With 2006's Slither, writer/director James Gunn crafted a funny, gory, energetic love letter to horror fans, particularly those steeped in enough good taste to love the 1986 cult classic, Night of the Creeps -- to which Slither bears more than a passing resemblance. Gunn returns to the big screen this year with SUPER, a film which bears a less than passing resemblance to last year's Kick-Ass, but whose thematic similarities remain. Regardless, Gunn takes Kick-Ass's core conceit ("Why hasn't anyone just become a superhero") and gives it his own funny, weird, ultra-violent spin.
Frank (Rainn Wilson) is a loser. Brought up by a fundamentalist family, Frank only has two good memories of his life: helping a cop catch a mugger and meeting his inexplicably hot wife, Sarah (Liv Tyler). He jockeys a flat top at Joe's Diner with his street-smart friend, Hamilton (The Wire's Andre Royo), who offers his best sympathies when Sarah, relapsing into a drug habit, leaves Frank for Jacques (a scenery chewing Kevin Bacon), a rich, smarmy asshole responsible for Sarah's fall off the wagon.
Anguished by his loss, Frank is touched by a vision while watching the All-Jesus Network. The star of the show, Holy Avenger (Nathan Fillion), tells Frank that God has a purpose for him. That purpose: become a crime fighting super hero.
Frank decides to brush up on his comics, and meets Libby (Ellen Page), a diminutive comic shop clerk who takes an immediate interest in the stoically mysterious Frank. Crafting a suit, Frank becomes The Crimson Bolt and heads out to a drug-ridden street to kick the shit out of some dealers. Dealt an ass whipping instead, Frank decides he needs weapons. Arming himself with a pipe wrench and a head full of emotional trauma, he takes to the streets; cracking the skulls of child molesters and line cutters, alike.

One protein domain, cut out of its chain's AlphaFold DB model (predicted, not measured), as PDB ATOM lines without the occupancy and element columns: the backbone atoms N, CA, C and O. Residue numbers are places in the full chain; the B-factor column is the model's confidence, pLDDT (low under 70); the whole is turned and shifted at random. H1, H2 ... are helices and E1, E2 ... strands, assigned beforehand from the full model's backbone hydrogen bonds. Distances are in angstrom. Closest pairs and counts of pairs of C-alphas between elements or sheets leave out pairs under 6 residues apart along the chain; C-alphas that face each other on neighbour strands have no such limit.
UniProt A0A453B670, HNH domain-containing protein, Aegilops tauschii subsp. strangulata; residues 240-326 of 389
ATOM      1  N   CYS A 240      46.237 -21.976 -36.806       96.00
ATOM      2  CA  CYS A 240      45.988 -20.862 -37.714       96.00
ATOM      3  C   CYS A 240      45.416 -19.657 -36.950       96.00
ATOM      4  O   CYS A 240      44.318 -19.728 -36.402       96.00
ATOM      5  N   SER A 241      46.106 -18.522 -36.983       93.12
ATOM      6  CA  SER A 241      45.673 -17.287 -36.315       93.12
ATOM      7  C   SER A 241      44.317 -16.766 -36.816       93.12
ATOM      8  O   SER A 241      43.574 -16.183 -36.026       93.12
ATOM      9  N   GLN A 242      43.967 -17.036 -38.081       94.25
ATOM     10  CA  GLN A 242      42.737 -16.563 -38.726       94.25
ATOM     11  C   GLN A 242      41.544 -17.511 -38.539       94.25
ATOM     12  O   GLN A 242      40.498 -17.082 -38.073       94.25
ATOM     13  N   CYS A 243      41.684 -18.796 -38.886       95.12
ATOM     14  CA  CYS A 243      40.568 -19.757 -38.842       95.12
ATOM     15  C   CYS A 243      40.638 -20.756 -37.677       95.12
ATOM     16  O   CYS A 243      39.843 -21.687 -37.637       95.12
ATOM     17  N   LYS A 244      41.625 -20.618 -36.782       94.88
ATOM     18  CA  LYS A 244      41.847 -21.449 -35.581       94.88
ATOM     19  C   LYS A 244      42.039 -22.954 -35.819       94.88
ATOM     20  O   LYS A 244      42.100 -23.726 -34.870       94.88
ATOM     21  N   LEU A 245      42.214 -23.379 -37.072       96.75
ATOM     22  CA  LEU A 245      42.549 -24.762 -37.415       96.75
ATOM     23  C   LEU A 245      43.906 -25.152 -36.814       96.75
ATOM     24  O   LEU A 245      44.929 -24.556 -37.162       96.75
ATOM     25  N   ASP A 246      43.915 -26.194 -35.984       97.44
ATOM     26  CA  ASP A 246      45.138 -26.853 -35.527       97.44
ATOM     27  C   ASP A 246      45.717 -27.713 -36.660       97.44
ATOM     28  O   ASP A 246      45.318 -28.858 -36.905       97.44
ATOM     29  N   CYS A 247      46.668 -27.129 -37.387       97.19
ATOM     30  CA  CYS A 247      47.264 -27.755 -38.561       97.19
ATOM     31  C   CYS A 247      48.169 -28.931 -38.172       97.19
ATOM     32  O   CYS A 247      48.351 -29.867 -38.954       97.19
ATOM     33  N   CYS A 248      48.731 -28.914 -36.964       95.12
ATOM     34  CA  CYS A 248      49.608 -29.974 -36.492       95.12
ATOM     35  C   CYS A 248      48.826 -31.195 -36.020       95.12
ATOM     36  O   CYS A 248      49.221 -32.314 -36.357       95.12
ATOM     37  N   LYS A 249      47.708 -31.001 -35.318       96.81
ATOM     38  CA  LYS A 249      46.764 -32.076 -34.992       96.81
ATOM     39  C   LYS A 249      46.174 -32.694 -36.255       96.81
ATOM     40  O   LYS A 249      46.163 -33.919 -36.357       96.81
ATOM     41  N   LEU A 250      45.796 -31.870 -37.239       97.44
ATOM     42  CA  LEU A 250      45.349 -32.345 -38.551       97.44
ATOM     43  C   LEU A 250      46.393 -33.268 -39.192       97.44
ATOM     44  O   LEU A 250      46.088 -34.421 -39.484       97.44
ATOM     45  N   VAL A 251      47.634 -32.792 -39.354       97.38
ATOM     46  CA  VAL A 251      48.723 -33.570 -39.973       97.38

When Libby, who's possibly more psychotic than Frank himself, puts together that Frank is the now notorious Crimson Bolt, she begs Frank to let her become his sidekick, Boltie. The Jedi trains the padawan, as it were (she needs to be told not to kill a kid that keyed her friend's car), and the pair join forces to rescue Sarah and get revenge on Jacques.
While the similarities to Kick-Ass exist -- the regular guy turning masked crime fighter with a viciously violent girl for backup and going after a drug dealer -- they end there. Gunn writes Frank a little closer to Travis Bickle than Dave Lizewski, who was basically just a regular kid who loved superheroes and wants to become one in order to right wrongs and combat public apathy. Frank evolves into The Crimson Bolt out of depressed desperation and more than a few mental quirks, which allows his inner sociopath an outlet to assuage his lifelong ineffectuality. That he believes he's guided by God, adds yet another layer of delusional, often darkly funny, dysfunction.
Gunn's script and direction are his own, loaded with nerdy references. From Japanese hentai classic, Urotsukidoji, to casting the likes of Troma Entertainment founder Lloyd Kaufman or fanboy deity Fillion in cameos, or tapping Rob Zombie to be the voice of God, it's a rich FUBU tradition. One aimed at people steeped in horror films, sci-fi and superhero lore and '80s pop culture; much like his cinematic better, Edgar Wright (Hot Fuzz).
SUPER suffers from an uneven tone, to be sure. While Gunn packs a lot of funny and imaginative elements into SUPER, the film veers, sometimes wildly, between wryly black humor and dark character drama. Visually it's is all over the map, sporting a fairly inexpensive look that is contrasted by some great FX work and spontaneous visual flourishes as animated backgrounds light up in the action sequences or we get a literal look inside Frank's head as he considers a future of prison rape. It feels light on its feet one minute and heavy the next, as Gunn fills in the background of Frank and Sarah's life with a couple of superfluous flashbacks. Not a deal breaker, but it throws off the pace.
Rainn Wilson isn't channeling much Dwight Schrute here, and makes the character his own with a fine performance that does a better job of bridging the tonal unevenness than the script does. Ellen Page is off-puttingly manic though she's off-putting in general. She may not literally be Hit Girl, but she looks like she's still 12 years old. Watching her be alluring was (purposefully?) uncomfortable, but she shares a good chemistry with Wilson.
Kevin Bacon is having a palpable amount of fun but is basically mugging, which is fine because he's hilarious. Gunn further casts Slither alumni, Nathan Fillion, Michael Rooker and Gregg Henry as the world's most pointless detective -- in fact, one of three cops in the entire town. Little cameos abound for those that recognize them.
SUPER has cult film written all over it. Translation: You'll have a blast getting trashed and watching this as a midnight movie some night. "Shut up, Crime!"
URL for this story: http://www.urbantulsa.comhttp://www.urbantulsa.com/gyrobase/Content?oid=oid%3A38618